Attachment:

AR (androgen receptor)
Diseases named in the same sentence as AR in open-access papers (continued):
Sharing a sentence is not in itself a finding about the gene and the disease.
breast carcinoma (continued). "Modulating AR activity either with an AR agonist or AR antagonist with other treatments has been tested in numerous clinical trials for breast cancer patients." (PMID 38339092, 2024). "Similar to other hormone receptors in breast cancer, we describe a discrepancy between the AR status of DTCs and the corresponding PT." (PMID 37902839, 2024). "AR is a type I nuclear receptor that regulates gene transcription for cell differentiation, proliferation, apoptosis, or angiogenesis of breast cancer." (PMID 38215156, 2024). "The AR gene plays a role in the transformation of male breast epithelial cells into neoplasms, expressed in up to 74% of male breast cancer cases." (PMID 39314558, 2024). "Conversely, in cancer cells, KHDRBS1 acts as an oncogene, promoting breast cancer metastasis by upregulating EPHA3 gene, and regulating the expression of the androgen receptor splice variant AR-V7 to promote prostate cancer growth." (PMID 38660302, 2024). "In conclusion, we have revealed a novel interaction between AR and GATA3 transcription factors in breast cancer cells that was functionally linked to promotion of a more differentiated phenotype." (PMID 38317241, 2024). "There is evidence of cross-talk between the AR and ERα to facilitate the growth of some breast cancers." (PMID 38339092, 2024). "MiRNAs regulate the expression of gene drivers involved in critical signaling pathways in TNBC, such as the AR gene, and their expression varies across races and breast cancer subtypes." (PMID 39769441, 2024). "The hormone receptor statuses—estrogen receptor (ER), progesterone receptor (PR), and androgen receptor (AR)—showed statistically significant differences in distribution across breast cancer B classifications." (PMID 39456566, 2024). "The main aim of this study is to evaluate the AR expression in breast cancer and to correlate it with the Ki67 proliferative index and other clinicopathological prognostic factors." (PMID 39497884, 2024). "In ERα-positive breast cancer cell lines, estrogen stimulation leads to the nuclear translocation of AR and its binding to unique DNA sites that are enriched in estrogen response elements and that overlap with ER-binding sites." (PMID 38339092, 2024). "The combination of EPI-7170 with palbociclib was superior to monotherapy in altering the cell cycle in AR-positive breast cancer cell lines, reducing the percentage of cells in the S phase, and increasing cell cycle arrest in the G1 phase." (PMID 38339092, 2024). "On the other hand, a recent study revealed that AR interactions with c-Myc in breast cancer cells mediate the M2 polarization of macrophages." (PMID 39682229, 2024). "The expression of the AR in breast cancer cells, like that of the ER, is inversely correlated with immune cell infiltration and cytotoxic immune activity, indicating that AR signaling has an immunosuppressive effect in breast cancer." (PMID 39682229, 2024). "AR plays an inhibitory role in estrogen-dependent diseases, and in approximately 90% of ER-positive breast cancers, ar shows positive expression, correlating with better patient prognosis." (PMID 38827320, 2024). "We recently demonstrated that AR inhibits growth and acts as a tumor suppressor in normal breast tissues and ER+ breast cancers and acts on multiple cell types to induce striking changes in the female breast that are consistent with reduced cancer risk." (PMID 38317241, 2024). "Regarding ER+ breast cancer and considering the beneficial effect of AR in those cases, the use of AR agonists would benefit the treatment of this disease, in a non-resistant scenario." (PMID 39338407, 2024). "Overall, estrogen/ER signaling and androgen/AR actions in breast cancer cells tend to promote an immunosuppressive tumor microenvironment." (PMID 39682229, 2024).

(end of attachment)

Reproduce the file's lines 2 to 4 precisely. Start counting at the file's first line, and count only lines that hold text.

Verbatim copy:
Diseases named in the same sentence as AR in open-access papers (continued):
Sharing a sentence is not in itself a finding about the gene and the disease.
breast carcinoma (continued). "Modulating AR activity either with an AR agonist or AR antagonist with other treatments has been tested in numerous clinical trials for breast cancer patients." (PMID 38339092, 2024). "Similar to other hormone receptors in breast cancer, we describe a discrepancy between the AR status of DTCs and the corresponding PT." (PMID 37902839, 2024). "AR is a type I nuclear receptor that regulates gene transcription for cell differentiation, proliferation, apoptosis, or angiogenesis of breast cancer." (PMID 38215156, 2024). "The AR gene plays a role in the transformation of male breast epithelial cells into neoplasms, expressed in up to 74% of male breast cancer cases." (PMID 39314558, 2024). "Conversely, in cancer cells, KHDRBS1 acts as an oncogene, promoting breast cancer metastasis by upregulating EPHA3 gene, and regulating the expression of the androgen receptor splice variant AR-V7 to promote prostate cancer growth." (PMID 38660302, 2024). "In conclusion, we have revealed a novel interaction between AR and GATA3 transcription factors in breast cancer cells that was functionally linked to promotion of a more differentiated phenotype." (PMID 38317241, 2024). "There is evidence of cross-talk between the AR and ERα to facilitate the growth of some breast cancers." (PMID 38339092, 2024). "MiRNAs regulate the expression of gene drivers involved in critical signaling pathways in TNBC, such as the AR gene, and their expression varies across races and breast cancer subtypes." (PMID 39769441, 2024). "The hormone receptor statuses—estrogen receptor (ER), progesterone receptor (PR), and androgen receptor (AR)—showed statistically significant differences in distribution across breast cancer B classifications." (PMID 39456566, 2024). "The main aim of this study is to evaluate the AR expression in breast cancer and to correlate it with the Ki67 proliferative index and other clinicopathological prognostic factors." (PMID 39497884, 2024). "In ERα-positive breast cancer cell lines, estrogen stimulation leads to the nuclear translocation of AR and its binding to unique DNA sites that are enriched in estrogen response elements and that overlap with ER-binding sites." (PMID 38339092, 2024). "The combination of EPI-7170 with palbociclib was superior to monotherapy in altering the cell cycle in AR-positive breast cancer cell lines, reducing the percentage of cells in the S phase, and increasing cell cycle arrest in the G1 phase." (PMID 38339092, 2024). "On the other hand, a recent study revealed that AR interactions with c-Myc in breast cancer cells mediate the M2 polarization of macrophages." (PMID 39682229, 2024). "The expression of the AR in breast cancer cells, like that of the ER, is inversely correlated with immune cell infiltration and cytotoxic immune activity, indicating that AR signaling has an immunosuppressive effect in breast cancer." (PMID 39682229, 2024). "AR plays an inhibitory role in estrogen-dependent diseases, and in approximately 90% of ER-positive breast cancers, ar shows positive expression, correlating with better patient prognosis." (PMID 38827320, 2024). "We recently demonstrated that AR inhibits growth and acts as a tumor suppressor in normal breast tissues and ER+ breast cancers and acts on multiple cell types to induce striking changes in the female breast that are consistent with reduced cancer risk." (PMID 38317241, 2024). "Regarding ER+ breast cancer and considering the beneficial effect of AR in those cases, the use of AR agonists would benefit the treatment of this disease, in a non-resistant scenario." (PMID 39338407, 2024). "Overall, estrogen/ER signaling and androgen/AR actions in breast cancer cells tend to promote an immunosuppressive tumor microenvironment." (PMID 39682229, 2024).